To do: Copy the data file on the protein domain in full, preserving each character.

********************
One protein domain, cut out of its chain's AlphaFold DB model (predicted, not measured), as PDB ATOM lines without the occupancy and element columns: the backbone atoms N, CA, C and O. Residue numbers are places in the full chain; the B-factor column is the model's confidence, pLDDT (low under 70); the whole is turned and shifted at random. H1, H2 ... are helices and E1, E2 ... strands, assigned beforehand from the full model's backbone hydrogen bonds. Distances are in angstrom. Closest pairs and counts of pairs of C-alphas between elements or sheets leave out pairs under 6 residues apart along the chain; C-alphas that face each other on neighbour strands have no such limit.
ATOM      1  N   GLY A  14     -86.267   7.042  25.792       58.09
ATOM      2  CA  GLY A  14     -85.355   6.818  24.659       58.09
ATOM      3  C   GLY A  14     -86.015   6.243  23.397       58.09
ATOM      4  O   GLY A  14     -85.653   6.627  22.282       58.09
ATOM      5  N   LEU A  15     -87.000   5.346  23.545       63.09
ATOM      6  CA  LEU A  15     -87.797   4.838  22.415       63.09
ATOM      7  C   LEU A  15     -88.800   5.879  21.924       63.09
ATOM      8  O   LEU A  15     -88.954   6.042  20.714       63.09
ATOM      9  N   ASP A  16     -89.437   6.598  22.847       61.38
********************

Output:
One protein domain, cut out of its chain's AlphaFold DB model (predicted, not measured), as PDB ATOM lines without the occupancy and element columns: the backbone atoms N, CA, C and O. Residue numbers are places in the full chain; the B-factor column is the model's confidence, pLDDT (low under 70); the whole is turned and shifted at random. H1, H2 ... are helices and E1, E2 ... strands, assigned beforehand from the full model's backbone hydrogen bonds. Distances are in angstrom. Closest pairs and counts of pairs of C-alphas between elements or sheets leave out pairs under 6 residues apart along the chain; C-alphas that face each other on neighbour strands have no such limit.
ATOM      1  N   GLY A  14     -86.267   7.042  25.792       58.09
ATOM      2  CA  GLY A  14     -85.355   6.818  24.659       58.09
ATOM      3  C   GLY A  14     -86.015   6.243  23.397       58.09
ATOM      4  O   GLY A  14     -85.653   6.627  22.282       58.09
ATOM      5  N   LEU A  15     -87.000   5.346  23.545       63.09
ATOM      6  CA  LEU A  15     -87.797   4.838  22.415       63.09
ATOM      7  C   LEU A  15     -88.800   5.879  21.924       63.09
ATOM      8  O   LEU A  15     -88.954   6.042  20.714       63.09
ATOM      9  N   ASP A  16     -89.437   6.598  22.847       61.38